When Poetry And Exploitation Collided

by Allan Appel | Jan 23, 2017 8:44 am | Comments (1)

Beinecke Library A black novelist was so sick of the portrayal by his fellow writers of the Negro as fundamentally different from other homo sapiens that he wrote a satire, Black No More, starring a doctor who invents a procedure to lighten skin pigment.

A white champion of the new black lit himself penned a novel called Nigger Heaven, featuring sexual promiscuity; it sold well, and he was accused of exploitation.

And one of Langston Hughes‘s earliest blues-inspired poems was called “Fine Clothes to de Jew”; it broke new ground but its subject infuriated the black middle class — and, yes, there already was one in the Harlem of the 1920s and 1930s.

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Ask Your Mama

by Lucy Gellman | Oct 27, 2016 8:22 am

The first time performance artist Kenyon Adams read Langston Hughes’ epic, emotional Ask Your Mama: Twelve Moods for Jazz, he was young and not totally floored by the poetry of each word, the urgency and grace in every line, every verse, every mood. He let the poem languish for a few years. And then something happened that would change the way he thought about it forever.

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2 Generations Of Activists Mix It Up At Hip-Hop Conference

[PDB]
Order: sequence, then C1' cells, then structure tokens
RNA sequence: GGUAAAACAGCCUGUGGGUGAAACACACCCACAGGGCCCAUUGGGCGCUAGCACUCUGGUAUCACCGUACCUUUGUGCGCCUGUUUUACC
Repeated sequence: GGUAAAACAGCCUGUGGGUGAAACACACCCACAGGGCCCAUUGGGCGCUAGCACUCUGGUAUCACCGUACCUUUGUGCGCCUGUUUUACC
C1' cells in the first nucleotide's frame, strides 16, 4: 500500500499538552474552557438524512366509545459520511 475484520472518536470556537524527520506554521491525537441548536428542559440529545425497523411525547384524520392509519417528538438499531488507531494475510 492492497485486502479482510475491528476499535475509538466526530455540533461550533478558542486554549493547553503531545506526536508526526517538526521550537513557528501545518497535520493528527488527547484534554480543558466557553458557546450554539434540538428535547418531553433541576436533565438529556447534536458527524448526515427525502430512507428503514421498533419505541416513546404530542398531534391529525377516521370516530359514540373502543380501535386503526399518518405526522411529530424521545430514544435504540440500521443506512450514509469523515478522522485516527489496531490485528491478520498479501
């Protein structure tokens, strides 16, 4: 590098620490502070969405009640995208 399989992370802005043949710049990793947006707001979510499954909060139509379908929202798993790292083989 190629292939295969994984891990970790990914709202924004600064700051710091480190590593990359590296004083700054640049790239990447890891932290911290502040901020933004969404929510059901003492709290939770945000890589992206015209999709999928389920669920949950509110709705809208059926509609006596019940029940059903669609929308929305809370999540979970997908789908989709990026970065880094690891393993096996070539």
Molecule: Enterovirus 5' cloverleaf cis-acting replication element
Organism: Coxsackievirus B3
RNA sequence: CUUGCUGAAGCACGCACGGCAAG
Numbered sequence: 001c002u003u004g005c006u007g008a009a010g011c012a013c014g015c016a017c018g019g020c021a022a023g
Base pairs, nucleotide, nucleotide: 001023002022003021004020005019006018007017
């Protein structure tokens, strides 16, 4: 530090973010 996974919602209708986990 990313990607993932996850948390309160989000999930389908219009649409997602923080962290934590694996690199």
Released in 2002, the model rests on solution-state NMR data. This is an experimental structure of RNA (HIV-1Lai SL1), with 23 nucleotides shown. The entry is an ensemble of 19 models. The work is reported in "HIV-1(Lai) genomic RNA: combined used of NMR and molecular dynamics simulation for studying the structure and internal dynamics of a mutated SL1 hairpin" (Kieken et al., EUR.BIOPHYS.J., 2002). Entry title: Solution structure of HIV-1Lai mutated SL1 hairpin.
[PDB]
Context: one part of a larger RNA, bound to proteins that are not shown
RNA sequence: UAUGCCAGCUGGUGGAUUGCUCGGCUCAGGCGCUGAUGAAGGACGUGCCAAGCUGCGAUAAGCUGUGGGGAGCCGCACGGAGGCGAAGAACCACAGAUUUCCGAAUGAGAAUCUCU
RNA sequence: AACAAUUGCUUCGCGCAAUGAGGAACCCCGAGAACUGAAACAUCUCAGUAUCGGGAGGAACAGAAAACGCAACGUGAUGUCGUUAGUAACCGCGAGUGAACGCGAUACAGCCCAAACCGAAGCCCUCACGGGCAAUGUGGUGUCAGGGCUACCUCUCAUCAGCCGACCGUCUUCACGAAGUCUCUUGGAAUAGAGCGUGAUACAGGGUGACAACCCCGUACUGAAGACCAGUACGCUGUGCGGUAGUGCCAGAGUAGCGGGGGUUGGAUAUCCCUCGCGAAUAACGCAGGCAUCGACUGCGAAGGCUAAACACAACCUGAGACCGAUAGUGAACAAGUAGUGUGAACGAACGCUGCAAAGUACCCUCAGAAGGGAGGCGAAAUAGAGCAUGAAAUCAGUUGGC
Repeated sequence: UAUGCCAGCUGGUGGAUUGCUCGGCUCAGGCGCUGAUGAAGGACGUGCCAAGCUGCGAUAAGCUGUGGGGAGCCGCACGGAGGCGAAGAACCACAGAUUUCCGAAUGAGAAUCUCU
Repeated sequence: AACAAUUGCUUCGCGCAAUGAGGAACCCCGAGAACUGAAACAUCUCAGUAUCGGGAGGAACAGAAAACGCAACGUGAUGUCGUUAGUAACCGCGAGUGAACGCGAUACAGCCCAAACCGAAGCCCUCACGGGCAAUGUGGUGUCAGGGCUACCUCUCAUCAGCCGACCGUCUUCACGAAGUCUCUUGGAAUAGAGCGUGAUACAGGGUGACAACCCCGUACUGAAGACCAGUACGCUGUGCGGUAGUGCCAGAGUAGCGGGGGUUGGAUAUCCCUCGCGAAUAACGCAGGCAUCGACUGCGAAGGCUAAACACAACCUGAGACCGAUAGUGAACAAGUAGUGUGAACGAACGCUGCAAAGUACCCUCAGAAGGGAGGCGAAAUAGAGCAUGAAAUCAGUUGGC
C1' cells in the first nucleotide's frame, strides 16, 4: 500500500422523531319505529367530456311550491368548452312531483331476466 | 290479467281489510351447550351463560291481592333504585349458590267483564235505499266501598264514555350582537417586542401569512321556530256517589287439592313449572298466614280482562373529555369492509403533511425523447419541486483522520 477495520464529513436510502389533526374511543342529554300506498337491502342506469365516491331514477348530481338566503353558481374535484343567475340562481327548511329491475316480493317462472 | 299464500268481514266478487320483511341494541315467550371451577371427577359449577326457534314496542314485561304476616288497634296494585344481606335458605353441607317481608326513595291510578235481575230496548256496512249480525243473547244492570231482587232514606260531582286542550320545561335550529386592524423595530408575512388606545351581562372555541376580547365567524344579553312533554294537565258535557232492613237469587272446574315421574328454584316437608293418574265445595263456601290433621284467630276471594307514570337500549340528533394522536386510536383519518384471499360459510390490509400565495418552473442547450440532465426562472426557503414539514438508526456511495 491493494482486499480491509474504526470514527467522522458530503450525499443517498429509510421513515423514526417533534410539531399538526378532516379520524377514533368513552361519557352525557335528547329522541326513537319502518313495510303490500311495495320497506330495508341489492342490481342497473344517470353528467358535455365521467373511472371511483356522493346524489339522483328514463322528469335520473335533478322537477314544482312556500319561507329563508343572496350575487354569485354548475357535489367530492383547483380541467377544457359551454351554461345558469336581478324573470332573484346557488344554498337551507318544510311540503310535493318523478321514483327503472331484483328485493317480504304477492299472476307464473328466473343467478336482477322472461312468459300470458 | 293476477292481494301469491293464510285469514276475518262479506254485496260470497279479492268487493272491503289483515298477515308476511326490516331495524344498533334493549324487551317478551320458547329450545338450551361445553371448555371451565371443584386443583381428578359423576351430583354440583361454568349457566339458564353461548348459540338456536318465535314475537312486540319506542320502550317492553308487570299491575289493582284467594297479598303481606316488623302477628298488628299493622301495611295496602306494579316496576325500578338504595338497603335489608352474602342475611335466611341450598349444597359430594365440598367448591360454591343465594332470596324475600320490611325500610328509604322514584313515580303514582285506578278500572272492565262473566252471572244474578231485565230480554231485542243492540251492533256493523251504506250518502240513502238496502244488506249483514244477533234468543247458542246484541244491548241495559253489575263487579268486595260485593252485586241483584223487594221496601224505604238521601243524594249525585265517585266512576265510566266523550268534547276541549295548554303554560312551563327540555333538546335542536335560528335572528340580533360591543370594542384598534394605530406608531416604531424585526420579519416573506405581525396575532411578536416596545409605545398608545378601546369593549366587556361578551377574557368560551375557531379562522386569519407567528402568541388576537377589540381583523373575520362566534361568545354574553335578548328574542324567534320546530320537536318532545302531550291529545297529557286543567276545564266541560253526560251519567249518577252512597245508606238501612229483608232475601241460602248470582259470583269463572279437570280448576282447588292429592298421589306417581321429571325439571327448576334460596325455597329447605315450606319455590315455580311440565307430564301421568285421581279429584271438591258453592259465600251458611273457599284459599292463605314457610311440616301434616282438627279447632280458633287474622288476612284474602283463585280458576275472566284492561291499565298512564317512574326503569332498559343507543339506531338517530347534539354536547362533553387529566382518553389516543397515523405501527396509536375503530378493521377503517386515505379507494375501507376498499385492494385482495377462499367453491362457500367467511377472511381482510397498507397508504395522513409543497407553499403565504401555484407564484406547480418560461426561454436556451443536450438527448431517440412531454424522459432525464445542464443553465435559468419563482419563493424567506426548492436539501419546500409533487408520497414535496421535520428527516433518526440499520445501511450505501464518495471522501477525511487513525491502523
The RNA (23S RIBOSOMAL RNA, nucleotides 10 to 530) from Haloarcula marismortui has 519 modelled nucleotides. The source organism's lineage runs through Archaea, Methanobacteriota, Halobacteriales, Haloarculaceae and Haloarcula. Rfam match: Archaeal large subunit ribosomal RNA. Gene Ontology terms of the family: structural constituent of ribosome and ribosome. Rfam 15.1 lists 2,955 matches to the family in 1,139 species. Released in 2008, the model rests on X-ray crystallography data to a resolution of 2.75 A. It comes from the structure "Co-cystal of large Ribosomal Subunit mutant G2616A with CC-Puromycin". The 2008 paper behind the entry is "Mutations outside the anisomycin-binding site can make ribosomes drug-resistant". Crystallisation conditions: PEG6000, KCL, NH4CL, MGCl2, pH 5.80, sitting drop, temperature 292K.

by David Yaffe-Bellany | Jul 18, 2016 7:27 am | Comments (2)

David Yaffe-Bellany PhotoGeorge Edwards was an Air Force instructor working at a base in Ohio when he realized he was “a voluntary slave.”

On Memorial Day 1960, Edwards — an intense, sharp-eyed man who served in the New Haven branch of the Black Panthers Party — heard a recording of a speech by Malcolm X that made him question his service to the United States. 

“I had a serious confrontation with history, politics, racism. I was becoming conscious of the world,” he said. “This man had shown a light to the darkness of my brain.”

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Today On WNHH

by Lucy Gellman | May 26, 2016 7:10 am

Lucy Gellman Photo Today’s episodes on WNHH radio dive headfirst into the world of contemporary poetry, teach listeners a few new camera tricks, explore interracial dating, and debate the merits of drinking on and off the job. 

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